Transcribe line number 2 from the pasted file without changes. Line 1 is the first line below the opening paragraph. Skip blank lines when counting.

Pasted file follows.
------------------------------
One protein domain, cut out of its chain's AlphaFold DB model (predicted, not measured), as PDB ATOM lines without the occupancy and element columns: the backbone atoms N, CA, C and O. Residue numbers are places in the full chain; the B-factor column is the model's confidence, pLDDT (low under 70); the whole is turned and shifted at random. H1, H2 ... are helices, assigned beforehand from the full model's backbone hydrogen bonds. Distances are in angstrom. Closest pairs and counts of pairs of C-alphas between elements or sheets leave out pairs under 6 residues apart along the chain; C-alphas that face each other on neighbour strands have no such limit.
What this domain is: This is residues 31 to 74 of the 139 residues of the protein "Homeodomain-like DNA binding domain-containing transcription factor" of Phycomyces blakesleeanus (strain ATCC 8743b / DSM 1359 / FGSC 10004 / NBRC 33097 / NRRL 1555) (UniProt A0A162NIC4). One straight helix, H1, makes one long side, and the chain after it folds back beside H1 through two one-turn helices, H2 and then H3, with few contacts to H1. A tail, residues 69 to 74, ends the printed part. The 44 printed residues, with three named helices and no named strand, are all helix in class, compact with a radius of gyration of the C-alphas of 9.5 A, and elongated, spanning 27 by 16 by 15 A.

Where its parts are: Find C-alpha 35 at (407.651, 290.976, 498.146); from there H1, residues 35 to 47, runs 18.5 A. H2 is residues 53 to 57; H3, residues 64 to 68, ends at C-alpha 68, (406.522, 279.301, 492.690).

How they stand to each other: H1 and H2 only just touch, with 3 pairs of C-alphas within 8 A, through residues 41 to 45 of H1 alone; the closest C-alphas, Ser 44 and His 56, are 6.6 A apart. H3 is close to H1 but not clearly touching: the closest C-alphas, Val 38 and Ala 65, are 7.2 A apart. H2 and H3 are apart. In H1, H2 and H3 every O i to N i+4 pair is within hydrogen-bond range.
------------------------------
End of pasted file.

Where its parts are: Find C-alpha 35 at (407.651, 290.976, 498.146); from there H1, residues 35 to 47, runs 18.5 A. H2 is residues 53 to 57; H3, residues 64 to 68, ends at C-alpha 68, (406.522, 279.301, 492.690).